Watch: The ultimate guide to Liverpool’s Pier Head - The Three Graces, Liver Birds, Mersey Ferry and more

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The Three Graces, mythical Liver Birds, the Mersey Ferry, Museum of Liverpool and much more.

We're a city famous for our skyline, dominated by The Three Graces, and it's even said that some of those arriving by boat in the early 20th century believed they'd docked in New York. We have your ultimate guide to Liverpool's Pier Head.

Along with the Port of Liverpool and the Cunard buildings, the Royal Liver Building makes up what is known as the Three Graces. Classed as the UK's first skyscraper, the Liver Building was commissioned by the Royal Liver Assurance company in 1907 and took three years to build.

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Adorning the top of the building, the mythical Liver Birds, with one looking over the city and the other watching the River Mersey, have been affectionately named Bella and Bertie. According to folklore, the city would cease to exist if they were ever to fly away.

RLB 360 is The Liver Building's visitor experience. Offering guided public tours of the Grade I-listed building's clock tower and 15th-floor, unlocking incredible views across the river, docks and the city beyond. The immersive, audio-visual film experience projected onto the walls of the clock tower brings the city's history to life.

Inside The Cunard, which was once the headquarters of the famous shipping line, is now home to the British Music Experience. The UK's Museum of Popular Music opened in 2017. The museum includes galleries, learning zones, audio-visual experiences, and an interactive instrument studio. Boasting an unrivalled collection of stage outfits, objects and instruments, the museum charts British pop's beginnings, rise and influence from 1945 to the present day.

The Liverpool skyline at Pier Head at dusk. Image: vichie81 - stock.adobe.comThe Liverpool skyline at Pier Head at dusk. Image: vichie81 -
The Liverpool skyline at Pier Head at dusk. Image: vichie81 -

Ferries have sailed across the River Mersey for over 800 years, as Benedictine Monks ran the first ferry service from Birkenhead to Liverpool in 1150 AD. The Liverpool Gerry Marsden Ferry Terminal is named so in honour of the frontman for the sixties beat group Gerry and the Pacemakers. Forever associated with the Mersey Ferries through the classic song 'Ferry Cross The Mersey', which is still played daily on Mersey Ferry River Explorer Cruises.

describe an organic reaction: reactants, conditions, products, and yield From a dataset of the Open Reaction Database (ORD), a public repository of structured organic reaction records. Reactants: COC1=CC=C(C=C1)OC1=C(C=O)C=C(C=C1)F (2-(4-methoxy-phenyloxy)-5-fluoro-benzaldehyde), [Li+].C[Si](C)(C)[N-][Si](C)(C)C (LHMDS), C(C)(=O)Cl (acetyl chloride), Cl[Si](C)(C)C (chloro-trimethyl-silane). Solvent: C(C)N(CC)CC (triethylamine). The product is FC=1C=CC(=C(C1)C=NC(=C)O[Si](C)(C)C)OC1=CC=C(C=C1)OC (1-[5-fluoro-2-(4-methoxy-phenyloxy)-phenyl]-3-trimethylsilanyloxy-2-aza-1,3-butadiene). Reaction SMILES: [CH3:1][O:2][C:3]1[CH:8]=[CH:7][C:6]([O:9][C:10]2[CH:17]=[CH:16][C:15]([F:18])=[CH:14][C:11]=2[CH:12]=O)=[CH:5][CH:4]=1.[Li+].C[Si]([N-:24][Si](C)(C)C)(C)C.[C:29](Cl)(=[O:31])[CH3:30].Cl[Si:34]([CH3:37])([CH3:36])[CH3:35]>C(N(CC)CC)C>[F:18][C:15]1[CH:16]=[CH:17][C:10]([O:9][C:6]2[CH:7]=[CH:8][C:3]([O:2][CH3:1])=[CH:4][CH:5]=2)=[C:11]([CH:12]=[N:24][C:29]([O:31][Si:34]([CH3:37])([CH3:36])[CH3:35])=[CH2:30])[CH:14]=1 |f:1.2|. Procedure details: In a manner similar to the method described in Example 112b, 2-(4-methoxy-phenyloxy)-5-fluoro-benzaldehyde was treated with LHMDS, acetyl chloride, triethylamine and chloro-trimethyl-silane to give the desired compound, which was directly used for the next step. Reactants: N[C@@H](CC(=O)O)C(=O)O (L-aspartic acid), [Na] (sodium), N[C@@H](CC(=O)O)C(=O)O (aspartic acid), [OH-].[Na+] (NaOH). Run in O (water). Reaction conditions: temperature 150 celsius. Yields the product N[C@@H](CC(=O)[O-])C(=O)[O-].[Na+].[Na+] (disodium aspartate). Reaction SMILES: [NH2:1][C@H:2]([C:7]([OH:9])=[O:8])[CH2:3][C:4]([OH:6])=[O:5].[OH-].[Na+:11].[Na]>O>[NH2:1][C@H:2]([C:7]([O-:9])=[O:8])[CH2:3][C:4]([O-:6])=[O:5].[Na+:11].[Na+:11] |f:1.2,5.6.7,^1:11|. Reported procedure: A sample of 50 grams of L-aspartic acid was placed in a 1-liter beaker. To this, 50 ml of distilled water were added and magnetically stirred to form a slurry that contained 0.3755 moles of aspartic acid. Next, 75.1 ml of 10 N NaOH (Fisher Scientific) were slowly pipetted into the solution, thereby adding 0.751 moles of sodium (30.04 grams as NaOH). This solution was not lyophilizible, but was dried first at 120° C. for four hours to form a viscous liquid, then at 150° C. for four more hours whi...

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The Museum of Liverpool reflects the city's global significance through its unique geography, history and culture. Visitors can explore how the port, its people, their creative and sporting history have shaped the city over 10,000 years of Merseyside's history. On the top floor is the Wondrous Place gallery, which celebrates the great and good of the city. It's a place to be inspired by the incredible number of artists, writers, musicians, and sportspeople from Merseyside. The museum opened on 19 July 2011 in a purpose-built landmark building on Liverpool's famous waterfront.

For fans of the Fab Four, Sculptor Andy Edwards' statue of John, Paul, George, and Ringo takes pride of place on the pier head. The sculpture was gifted to the city by the legendary Cavern Club, the venue where The Beatles were discovered. The bronze statue weighs more than a ton - which is a necessity when it's located in one of the windiest places in the whole city.

When the sun is shining, there is no place like it in Liverpool - and when it's not - well, there are plenty of places to seek shelter and get familiar with the city, its past, present and future.

  • Watch the video above for our full guide and a tour of Pier Head.

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